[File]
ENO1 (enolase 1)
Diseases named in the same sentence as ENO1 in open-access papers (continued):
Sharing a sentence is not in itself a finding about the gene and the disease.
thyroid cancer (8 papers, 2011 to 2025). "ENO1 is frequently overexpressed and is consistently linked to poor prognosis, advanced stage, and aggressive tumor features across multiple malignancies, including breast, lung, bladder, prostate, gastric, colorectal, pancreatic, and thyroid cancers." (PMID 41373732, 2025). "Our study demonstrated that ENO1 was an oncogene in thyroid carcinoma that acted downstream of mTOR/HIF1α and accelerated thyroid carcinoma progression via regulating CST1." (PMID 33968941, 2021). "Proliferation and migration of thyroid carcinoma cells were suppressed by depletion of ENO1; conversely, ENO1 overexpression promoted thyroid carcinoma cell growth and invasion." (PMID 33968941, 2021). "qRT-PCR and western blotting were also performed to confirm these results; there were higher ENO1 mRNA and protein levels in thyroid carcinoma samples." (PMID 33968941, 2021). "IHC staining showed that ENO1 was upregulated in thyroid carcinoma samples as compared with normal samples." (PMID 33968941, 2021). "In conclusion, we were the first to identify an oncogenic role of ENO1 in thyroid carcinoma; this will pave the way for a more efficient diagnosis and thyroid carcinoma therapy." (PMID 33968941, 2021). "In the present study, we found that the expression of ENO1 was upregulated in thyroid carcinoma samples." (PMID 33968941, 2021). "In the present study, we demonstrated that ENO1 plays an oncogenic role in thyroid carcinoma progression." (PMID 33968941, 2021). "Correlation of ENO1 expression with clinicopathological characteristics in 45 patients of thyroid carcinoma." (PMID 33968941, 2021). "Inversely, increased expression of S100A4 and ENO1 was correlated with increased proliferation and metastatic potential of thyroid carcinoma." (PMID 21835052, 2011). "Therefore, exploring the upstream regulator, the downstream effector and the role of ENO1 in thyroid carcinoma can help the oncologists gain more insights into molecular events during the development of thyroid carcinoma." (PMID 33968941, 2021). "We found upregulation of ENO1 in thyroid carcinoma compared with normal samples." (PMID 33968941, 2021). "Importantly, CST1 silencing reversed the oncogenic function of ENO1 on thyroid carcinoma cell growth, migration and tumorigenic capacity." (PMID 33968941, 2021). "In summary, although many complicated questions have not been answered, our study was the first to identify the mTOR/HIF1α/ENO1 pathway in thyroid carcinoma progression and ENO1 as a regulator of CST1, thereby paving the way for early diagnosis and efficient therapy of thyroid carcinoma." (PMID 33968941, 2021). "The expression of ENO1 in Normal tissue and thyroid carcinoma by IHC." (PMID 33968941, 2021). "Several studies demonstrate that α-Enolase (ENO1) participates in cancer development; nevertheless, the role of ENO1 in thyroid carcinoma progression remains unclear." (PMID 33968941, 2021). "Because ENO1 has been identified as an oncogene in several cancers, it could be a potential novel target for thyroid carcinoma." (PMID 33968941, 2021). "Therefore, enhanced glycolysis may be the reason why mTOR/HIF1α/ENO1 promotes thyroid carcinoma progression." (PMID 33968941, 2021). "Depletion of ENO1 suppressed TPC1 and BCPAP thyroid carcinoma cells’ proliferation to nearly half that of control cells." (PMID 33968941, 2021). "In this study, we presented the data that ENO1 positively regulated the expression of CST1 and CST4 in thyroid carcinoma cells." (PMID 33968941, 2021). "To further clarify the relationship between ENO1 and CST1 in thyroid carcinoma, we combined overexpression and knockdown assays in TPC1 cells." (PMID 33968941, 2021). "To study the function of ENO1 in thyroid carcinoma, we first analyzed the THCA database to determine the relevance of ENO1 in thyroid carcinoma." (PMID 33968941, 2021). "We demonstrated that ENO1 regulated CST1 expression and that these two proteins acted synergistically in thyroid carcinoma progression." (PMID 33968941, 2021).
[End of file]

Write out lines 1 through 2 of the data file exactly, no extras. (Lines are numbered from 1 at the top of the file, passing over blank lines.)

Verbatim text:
ENO1 (enolase 1)
Diseases named in the same sentence as ENO1 in open-access papers (continued):